Malcolm Turnbull has warned Asia’s defence ministers of the dangers of Chinese aggression.
- Malcolm Turnbull is in Singapore and gave an address to the Shangri-La dialogue
- He said China would “best succeed by respecting the sovereignty of others”
- Mr Turnbull and his wife Lucy visited the Kranji War Cemetery — where more than 1,000 Australians are buried
Mr Turnbull gave a blunt keynote address to the Shangri-La dialogue in Singapore, implying that China was not playing by the rules in the South China Sea.
“We should be under no illusions,” he told delegates.
“If we are to maintain the dynamism of the region then we must preserve the rules-based structure that has enabled it thus far.
“This means cooperation not unilateral actions to seize or create territory or militarise disputed areas.”
A tribunal in the Hague has already said China has no right to claim disputed islands and shoals as its own, and should not be building on them.
Mr Turnbull dug deep into the history books to explain why an aggressive China was bad for the globe.
Beware of the Thucydides trap, he warned, referring to conflict that began because ancient Athens frightened its neighbours.
He told the audience why it was in China’s interests to get on with countries like the Philippines and Vietnam.
“Just as modern China was founded in 1949 on an assertion of national sovereignty, so will 21st century China best succeed by respecting the sovereignty of others and in so doing build a reservoir of trust and cooperation with its neighbours,” he said.
“And it has no better or more urgent opportunity to build that trust than to use its great leverage, and honour the responsibility with which it comes, to curb the unlawful, reckless and dangerous conduct of North Korea, including by enforcing sanctions.”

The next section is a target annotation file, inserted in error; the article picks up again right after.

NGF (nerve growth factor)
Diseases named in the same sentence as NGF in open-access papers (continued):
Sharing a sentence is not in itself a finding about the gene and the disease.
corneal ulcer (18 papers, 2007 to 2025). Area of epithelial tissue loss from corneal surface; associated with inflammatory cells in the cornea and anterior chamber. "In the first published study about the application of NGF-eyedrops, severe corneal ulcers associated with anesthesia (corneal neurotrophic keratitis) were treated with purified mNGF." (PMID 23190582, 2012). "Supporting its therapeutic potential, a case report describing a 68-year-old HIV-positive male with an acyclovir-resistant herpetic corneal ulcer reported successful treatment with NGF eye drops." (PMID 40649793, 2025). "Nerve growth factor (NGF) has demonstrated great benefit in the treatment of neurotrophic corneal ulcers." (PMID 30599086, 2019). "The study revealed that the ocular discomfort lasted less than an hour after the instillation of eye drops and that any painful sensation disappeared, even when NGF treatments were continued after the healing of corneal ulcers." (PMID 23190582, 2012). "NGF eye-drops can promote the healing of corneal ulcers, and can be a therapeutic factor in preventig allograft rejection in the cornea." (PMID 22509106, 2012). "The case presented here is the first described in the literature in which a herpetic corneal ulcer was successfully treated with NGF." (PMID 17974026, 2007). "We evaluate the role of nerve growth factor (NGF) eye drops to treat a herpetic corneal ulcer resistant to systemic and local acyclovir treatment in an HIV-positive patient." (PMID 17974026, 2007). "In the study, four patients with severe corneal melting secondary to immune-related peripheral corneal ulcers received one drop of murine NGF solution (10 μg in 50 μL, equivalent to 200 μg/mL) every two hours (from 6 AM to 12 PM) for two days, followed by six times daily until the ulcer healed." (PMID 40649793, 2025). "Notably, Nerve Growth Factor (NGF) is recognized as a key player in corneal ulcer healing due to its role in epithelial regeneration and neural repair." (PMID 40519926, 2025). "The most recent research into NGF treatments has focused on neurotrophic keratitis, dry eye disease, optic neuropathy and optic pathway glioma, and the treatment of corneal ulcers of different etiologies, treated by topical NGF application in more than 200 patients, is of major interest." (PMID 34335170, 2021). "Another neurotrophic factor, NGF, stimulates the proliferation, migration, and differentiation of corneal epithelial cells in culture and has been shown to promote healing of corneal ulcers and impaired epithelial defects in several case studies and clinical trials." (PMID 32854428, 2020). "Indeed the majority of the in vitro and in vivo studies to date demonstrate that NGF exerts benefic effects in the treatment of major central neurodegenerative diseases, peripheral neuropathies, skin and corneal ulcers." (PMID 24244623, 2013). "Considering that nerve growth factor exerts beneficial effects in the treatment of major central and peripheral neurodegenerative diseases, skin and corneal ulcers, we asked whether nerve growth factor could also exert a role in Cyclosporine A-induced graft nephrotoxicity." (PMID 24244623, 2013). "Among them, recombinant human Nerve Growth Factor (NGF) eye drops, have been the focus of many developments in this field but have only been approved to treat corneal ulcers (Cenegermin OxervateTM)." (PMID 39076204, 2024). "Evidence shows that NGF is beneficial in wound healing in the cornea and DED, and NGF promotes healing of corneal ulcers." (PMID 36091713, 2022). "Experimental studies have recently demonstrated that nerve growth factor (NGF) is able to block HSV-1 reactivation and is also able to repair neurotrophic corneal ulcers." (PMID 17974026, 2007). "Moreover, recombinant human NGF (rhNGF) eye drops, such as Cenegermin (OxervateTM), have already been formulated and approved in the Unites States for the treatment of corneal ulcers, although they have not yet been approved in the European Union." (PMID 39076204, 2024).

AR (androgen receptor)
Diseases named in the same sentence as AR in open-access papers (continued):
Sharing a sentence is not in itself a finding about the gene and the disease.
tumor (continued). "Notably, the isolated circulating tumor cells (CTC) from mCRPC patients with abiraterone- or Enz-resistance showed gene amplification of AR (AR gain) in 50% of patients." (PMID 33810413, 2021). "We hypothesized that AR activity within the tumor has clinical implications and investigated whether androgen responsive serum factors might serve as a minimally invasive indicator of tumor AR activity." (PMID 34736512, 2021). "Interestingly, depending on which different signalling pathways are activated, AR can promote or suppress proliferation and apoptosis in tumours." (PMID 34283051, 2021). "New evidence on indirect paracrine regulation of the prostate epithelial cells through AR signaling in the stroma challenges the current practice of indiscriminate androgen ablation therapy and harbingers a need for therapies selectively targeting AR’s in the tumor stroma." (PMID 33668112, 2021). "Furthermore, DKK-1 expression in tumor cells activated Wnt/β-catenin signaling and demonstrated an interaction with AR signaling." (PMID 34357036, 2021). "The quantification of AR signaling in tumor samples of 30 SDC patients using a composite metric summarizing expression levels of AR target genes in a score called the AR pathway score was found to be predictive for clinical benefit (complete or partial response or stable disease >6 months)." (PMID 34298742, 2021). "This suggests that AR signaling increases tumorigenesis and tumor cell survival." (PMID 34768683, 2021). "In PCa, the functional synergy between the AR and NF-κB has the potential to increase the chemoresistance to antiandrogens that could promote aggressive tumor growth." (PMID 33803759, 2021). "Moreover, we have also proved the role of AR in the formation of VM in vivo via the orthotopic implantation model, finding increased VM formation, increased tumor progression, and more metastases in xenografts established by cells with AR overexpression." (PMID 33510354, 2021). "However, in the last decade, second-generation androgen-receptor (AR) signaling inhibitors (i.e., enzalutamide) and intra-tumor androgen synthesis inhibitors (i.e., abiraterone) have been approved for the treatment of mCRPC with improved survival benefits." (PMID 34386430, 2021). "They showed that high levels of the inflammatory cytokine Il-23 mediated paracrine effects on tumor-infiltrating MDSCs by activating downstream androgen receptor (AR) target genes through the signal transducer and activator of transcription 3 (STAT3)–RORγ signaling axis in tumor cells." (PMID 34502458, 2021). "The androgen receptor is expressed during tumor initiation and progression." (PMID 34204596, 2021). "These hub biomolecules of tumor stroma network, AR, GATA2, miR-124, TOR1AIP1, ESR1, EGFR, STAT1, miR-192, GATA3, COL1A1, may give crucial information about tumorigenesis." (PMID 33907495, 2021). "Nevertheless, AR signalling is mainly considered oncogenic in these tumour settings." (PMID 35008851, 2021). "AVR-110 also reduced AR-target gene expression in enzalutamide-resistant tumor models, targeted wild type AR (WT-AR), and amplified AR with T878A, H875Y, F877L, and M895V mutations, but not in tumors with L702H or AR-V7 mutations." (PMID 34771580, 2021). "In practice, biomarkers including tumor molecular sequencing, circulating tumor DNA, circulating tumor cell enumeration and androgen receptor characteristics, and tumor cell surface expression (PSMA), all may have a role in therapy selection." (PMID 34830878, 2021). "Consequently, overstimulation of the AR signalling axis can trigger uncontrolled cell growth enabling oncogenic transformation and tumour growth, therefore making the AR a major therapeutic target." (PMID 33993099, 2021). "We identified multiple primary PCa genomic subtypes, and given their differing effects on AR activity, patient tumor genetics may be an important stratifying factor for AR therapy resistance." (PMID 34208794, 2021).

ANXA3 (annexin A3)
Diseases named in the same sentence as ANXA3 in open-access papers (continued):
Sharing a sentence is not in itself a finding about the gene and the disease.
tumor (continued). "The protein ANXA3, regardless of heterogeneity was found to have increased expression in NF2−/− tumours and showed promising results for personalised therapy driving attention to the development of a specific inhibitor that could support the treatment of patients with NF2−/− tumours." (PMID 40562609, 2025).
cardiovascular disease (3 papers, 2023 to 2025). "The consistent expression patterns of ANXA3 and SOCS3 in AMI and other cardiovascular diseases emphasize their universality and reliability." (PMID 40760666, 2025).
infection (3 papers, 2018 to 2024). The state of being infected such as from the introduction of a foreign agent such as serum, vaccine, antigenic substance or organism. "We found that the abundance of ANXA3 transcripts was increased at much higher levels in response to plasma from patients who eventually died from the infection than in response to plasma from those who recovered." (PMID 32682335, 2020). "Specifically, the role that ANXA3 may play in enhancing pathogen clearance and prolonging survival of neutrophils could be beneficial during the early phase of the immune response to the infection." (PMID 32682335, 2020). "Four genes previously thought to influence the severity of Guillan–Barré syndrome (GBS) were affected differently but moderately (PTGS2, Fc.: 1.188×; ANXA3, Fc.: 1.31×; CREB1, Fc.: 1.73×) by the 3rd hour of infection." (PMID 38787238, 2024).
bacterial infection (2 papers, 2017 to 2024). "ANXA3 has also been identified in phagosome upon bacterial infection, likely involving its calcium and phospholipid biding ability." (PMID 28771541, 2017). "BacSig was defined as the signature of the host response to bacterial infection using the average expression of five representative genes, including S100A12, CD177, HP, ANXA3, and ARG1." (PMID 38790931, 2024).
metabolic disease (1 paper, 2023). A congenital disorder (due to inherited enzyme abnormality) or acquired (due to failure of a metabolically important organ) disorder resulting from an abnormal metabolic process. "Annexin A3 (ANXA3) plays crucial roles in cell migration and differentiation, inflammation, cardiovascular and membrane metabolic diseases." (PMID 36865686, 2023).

US Defence Secretary Jim Mattis praised Mr Turnbull’s comments in his own speech, in which he said Washington would not accept China’s militarisation of the South China Sea.
Responding to questions from reporters, Mr Turnbull denied Australia was acting as “deputy sheriff to the US” and reiterated his earlier comments.
“I talked about the vital importance of maintaining the rule of law in our region and how important it was that the big fish, the little fish and the shrimps can live together under the rule of law without coercion, without being bullied or pressured by other parties,” he said.
Before his address on the dangers to peace in the region, Mr Turnbull and wife Lucy visited a reminder of Singapore’s own bloody history — Kranji War Cemetery — where more than 1,000 Australians are buried.
And as the battle between Philippines’ troops and Islamic extremists rages on the island of Mindanao, Mr Turnbull spoke of what could happen when extremism went unchecked.
“With the bitter memory of the 2002 Bali bombing, I am keenly alert to the risk that the next mass casualty attack on Australian victims could well be somewhere in South-East Asia, where ISIL propaganda has galvanised existing networks of extremists and attracted new recruits,” he said.
“As ISIL’s so-called caliphate is destroyed in Syria and Iraq more fighters will seek to return to the region — battle hardened and trained.
“Just as the terrorists networks are transnational so must be our collaboration — and nowhere more so in the sharing of intelligence.
“Australia will continue to assist our friends in the region and beyond.”
By Adam Harvey in Singapore